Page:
The jazz world naturally had its share of excursions into “Moon River,” typically more lively than not — including a swing-heavy version by Eddie Harris (who’d start the ’60s as a movie-theme cover-version hitmaker with “Exodus,” and close it out as an electric-sax and Echoplex innovator), a sort of frivolous big-band quickie by Quincy Jones (on a 1964 LP of Mancini covers, released a year before his score to Sidney Lumet’s The Pawnbroker made him a regular fixture in the film score ranks), and an unsurprisingly stirring rendition by Louis Armstrong (released on the album Hello, Dolly! and subsequently dwarfed by the title track’s success). But it’s Grant Green’s version — one of the earliest renditions, preceding even Andy Williams’ famous Nelson Muntz-charming performance — that feels the most nuanced. Green was a guitarist whose talent outpaced his fame, a blues-steeped player who nonetheless played solos like he was holding a horn instead of a six-string and appeared on more Blue Note albums than just about everyone short of Reid Miles. And if you haven’t experienced his playing outside the handful of hip-hop classics that sampled his work, his “Moon River” is a fine intro: The original Mancini melody’s bright and recognizable at first, but Green takes it some unexpectedly lively directions.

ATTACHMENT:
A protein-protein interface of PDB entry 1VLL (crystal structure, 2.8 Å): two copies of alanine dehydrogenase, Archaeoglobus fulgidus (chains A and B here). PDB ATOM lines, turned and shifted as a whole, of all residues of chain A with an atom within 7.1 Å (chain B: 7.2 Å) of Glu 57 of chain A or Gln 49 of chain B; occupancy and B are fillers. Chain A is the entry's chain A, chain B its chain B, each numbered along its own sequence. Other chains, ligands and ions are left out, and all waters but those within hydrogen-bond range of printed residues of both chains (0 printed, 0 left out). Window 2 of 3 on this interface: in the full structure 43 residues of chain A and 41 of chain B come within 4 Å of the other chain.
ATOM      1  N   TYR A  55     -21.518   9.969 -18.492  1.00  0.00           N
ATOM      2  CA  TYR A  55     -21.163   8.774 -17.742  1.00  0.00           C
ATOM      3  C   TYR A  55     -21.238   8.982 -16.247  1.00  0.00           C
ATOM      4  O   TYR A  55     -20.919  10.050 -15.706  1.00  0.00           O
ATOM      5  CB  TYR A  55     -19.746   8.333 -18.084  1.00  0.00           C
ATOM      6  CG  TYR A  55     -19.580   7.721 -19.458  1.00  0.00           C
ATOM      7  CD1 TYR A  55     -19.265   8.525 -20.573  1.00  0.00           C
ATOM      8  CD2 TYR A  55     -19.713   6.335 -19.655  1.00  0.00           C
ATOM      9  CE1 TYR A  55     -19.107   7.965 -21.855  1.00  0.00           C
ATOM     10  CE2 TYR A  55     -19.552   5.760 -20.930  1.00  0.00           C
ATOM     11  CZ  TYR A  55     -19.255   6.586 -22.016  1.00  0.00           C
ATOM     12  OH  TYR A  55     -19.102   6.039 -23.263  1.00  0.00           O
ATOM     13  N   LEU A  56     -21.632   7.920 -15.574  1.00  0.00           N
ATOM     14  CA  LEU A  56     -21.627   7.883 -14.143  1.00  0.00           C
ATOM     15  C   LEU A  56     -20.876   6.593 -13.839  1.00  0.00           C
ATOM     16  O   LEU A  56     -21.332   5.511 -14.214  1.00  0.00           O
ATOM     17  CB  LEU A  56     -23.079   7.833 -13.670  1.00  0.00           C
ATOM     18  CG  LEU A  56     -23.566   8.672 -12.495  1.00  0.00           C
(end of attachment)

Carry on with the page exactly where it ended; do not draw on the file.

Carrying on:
Barbara Mason (1965)